In our age of 24/7 rolling news and a highly competitive environment for column inches and airtime, making the news isn’t easy. But you can increase your chances of success by following some basic first principles.
We’ve listed our five top tips for making your story newsworthy below.
1. Find the newsline
‘Company X announces new product/employees/director’ is not news. You need to think creatively to find a newsline that journalists will respond to – they are not in the business of giving free advertising. So it might be ‘Scottish business confidence falls 10% in the quarter, a survey by Company X has found’ or ‘Scotland will fail to reach its renewables targets without planning reform, according to Company Y’. Of course, the story will be stronger if you have research or statistics to back up your claims.
2. Fit in with the news agenda
Often, a particular story or issue will grab the news agenda and hold onto it for weeks, months or even years. We’ve seen it recently with the recession. Any story with a jobs or economy angle is likely to get pickup, simply because it fits with the tenor of much of the news. Sometimes the window of opportunity will be shorter and may focus around particular events, such as a royal wedding or a major political or sporting event.
3. Sum up the story in the intro – who, where, what, when, why, how
Journalists write their stories in a particular way and when putting your story in front of them you need to do the same. The essence of the story should be able to be summed up in a catchy introductory paragraph, preferably of less than 30 words. You need to include all the relevant information to respond to the key questions ‘who, where, what, when, why, how’. If you don’t get this across in the first paragraph or two, the journalist will lose interest.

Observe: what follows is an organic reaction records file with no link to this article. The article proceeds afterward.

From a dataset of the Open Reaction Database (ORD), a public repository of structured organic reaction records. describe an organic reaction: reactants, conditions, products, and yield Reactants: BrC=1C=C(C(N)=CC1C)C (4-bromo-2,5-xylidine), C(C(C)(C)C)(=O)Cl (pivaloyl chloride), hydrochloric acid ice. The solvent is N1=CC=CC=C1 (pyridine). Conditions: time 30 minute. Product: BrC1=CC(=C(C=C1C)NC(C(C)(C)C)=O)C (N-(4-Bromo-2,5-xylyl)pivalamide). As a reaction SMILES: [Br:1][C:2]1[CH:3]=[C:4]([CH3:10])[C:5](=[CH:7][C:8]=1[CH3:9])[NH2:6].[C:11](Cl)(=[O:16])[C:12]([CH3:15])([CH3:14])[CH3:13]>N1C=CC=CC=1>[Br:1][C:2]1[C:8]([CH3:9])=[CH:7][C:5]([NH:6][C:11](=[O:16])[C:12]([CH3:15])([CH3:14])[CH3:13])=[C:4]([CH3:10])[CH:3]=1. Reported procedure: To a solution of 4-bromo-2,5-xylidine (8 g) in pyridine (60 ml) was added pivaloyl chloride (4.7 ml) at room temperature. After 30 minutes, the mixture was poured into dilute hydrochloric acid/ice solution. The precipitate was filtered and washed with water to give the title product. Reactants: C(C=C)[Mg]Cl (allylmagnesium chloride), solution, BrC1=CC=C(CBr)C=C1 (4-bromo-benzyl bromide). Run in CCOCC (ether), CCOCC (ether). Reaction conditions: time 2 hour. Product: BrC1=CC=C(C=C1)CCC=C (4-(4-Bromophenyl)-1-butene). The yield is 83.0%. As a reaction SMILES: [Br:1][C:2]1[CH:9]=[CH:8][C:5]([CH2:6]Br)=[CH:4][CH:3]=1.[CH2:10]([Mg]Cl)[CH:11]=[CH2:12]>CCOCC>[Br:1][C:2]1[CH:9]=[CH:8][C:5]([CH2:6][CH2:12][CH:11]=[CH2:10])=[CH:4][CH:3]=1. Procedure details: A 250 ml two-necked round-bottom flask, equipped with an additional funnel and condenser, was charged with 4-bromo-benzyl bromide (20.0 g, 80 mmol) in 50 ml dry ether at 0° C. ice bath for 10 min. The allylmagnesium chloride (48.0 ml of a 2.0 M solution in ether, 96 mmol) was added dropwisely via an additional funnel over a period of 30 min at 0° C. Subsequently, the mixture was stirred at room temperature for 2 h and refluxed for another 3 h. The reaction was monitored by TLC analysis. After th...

4. Make it personal
Make sure to add colour to your news story by including real people – case studies of people who have benefited from your product or service, for example. Quotes from real people should always clearly state the person’s job title or role so that their relevance to the story is unambiguous.
5. Target your audience
You need to pitch your story appropriately. This needs to take account of two things – your ‘end audience’, i.e. readers/viewers/listeners, but also the filter, i.e. (for the most part) journalists. You need to get under the skin of your targets – what are their core concerns? What are they worried about? How will your news help them? Media coverage is not an end in itself – it’s a means for communicating an important message from you to your stakeholders.
The Orbit team have years of experience of generating fantastic media coverage for our clients that adds to their overall business objectives. We can do the same for you – why not give us a call on 0131 257 4232 or email email@example.com.